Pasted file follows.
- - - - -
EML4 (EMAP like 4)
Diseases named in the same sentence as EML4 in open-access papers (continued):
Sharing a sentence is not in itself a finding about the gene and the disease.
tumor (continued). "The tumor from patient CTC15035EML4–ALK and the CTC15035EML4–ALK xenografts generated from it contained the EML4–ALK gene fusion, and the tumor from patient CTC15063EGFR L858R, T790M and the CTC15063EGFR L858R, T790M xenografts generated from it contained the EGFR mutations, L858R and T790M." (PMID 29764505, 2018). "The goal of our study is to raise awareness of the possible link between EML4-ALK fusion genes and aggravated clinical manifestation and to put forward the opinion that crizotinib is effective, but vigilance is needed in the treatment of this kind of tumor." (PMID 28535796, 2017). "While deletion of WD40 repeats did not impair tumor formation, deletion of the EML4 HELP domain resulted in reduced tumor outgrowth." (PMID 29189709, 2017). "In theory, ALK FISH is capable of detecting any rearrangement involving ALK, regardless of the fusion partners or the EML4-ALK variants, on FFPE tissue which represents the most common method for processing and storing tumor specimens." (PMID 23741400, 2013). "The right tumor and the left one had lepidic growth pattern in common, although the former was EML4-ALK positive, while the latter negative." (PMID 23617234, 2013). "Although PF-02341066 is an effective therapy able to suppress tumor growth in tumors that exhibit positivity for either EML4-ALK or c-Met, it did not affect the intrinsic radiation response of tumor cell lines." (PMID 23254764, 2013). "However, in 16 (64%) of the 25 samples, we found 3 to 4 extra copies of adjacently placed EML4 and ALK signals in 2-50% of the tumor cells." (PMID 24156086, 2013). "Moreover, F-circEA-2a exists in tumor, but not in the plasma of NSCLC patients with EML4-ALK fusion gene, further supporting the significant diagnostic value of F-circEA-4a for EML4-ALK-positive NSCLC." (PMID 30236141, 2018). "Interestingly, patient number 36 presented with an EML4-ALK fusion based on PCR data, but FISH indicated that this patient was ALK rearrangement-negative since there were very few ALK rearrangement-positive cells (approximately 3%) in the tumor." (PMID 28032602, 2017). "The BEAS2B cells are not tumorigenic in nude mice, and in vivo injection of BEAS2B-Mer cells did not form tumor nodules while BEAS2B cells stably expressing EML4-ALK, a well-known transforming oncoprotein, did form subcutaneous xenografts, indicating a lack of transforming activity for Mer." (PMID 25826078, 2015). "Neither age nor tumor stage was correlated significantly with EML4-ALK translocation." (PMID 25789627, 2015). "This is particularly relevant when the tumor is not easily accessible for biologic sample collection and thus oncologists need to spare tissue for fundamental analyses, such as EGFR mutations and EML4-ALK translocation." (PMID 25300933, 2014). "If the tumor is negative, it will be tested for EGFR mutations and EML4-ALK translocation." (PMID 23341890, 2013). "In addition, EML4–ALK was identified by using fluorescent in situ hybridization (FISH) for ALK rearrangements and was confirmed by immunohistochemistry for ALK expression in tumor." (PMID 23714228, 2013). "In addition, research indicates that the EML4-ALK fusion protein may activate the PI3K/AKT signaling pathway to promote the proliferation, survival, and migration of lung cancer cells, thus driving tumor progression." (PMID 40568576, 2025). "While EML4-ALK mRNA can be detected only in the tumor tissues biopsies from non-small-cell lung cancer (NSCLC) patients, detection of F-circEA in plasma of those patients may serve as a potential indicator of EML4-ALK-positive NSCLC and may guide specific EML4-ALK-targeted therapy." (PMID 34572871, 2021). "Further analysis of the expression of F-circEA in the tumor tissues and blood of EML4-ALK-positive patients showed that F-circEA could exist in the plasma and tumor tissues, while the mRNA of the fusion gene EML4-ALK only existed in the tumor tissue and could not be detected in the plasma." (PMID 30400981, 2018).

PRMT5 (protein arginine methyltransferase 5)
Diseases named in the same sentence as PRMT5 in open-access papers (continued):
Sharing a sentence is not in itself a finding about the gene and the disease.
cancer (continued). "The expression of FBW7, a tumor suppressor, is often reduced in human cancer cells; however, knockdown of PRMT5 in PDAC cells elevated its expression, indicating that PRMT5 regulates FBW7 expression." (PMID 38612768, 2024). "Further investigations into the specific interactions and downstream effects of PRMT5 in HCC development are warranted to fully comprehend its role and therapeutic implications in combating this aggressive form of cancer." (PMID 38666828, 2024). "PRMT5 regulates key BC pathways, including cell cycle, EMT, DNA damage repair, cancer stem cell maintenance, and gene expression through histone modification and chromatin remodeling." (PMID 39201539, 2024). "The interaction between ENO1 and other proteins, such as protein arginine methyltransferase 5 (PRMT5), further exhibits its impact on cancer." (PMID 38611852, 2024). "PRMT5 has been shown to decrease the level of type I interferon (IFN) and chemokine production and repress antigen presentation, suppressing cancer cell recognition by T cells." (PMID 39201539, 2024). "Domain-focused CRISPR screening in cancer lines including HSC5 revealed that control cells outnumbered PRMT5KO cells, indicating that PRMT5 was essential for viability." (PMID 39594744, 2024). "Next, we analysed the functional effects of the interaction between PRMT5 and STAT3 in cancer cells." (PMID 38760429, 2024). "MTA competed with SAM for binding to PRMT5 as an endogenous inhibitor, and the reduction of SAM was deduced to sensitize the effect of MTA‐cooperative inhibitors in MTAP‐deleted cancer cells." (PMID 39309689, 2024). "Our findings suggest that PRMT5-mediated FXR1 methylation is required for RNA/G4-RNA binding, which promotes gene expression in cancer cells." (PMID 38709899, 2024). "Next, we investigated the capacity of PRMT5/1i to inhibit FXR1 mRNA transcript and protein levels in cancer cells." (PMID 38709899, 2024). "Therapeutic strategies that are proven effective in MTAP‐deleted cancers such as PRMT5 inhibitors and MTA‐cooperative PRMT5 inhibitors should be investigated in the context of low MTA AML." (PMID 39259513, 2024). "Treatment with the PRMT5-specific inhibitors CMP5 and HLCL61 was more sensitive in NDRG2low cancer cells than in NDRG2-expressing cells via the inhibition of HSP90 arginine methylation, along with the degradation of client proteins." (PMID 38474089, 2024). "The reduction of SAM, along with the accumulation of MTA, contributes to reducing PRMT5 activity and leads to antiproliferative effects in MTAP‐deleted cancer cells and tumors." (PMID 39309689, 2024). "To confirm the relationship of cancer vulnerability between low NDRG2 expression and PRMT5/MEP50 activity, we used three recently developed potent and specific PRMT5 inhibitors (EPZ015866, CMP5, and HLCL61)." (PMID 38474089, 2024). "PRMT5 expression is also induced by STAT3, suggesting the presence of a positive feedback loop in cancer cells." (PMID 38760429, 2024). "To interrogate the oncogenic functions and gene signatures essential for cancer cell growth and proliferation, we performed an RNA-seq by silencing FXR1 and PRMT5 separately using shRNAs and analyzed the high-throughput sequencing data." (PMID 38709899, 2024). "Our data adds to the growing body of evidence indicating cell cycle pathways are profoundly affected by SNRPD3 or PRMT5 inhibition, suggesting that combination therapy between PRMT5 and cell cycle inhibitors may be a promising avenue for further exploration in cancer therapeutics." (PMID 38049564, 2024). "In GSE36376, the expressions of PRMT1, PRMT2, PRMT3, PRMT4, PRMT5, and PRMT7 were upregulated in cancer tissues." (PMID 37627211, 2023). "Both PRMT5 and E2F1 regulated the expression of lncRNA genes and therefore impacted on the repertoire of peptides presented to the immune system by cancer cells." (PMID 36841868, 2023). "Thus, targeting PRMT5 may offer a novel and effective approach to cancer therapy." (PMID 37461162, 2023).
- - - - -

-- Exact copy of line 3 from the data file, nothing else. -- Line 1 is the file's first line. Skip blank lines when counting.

Sharing a sentence is not in itself a finding about the gene and the disease.